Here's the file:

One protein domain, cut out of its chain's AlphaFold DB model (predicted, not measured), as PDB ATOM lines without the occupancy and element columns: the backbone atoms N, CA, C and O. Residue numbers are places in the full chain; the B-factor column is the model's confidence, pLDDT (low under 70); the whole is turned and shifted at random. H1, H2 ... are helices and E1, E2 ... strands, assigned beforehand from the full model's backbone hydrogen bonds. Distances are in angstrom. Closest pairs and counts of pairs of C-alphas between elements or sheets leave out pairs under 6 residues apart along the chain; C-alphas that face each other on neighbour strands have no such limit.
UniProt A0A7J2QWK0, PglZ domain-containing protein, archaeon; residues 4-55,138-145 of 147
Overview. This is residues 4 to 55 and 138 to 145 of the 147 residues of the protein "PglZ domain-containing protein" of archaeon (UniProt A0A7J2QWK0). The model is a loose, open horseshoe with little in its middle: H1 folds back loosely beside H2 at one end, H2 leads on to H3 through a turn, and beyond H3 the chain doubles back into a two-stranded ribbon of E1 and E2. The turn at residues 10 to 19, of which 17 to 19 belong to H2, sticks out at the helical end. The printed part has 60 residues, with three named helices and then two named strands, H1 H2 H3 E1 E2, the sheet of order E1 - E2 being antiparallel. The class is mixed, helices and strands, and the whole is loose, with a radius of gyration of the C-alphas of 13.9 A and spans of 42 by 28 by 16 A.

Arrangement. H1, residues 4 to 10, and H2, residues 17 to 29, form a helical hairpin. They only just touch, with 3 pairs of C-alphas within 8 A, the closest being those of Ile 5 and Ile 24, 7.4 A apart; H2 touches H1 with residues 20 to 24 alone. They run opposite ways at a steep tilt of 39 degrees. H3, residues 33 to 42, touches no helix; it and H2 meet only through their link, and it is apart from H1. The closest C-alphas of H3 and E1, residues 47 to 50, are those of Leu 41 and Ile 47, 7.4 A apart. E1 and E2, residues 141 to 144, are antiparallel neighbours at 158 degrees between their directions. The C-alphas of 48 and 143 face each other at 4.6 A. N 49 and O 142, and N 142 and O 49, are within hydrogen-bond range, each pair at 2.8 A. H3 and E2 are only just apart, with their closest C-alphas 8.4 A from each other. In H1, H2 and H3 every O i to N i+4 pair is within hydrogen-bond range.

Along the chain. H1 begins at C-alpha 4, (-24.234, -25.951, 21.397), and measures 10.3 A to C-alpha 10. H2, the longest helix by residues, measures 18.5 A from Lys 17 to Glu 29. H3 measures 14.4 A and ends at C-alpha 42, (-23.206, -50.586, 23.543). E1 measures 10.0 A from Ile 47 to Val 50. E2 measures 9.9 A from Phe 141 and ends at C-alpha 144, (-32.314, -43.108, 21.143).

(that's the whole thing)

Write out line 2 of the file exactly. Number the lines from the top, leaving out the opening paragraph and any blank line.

Overview. This is residues 4 to 55 and 138 to 145 of the 147 residues of the protein "PglZ domain-containing protein" of archaeon (UniProt A0A7J2QWK0). The model is a loose, open horseshoe with little in its middle: H1 folds back loosely beside H2 at one end, H2 leads on to H3 through a turn, and beyond H3 the chain doubles back into a two-stranded ribbon of E1 and E2. The turn at residues 10 to 19, of which 17 to 19 belong to H2, sticks out at the helical end. The printed part has 60 residues, with three named helices and then two named strands, H1 H2 H3 E1 E2, the sheet of order E1 - E2 being antiparallel. The class is mixed, helices and strands, and the whole is loose, with a radius of gyration of the C-alphas of 13.9 A and spans of 42 by 28 by 16 A.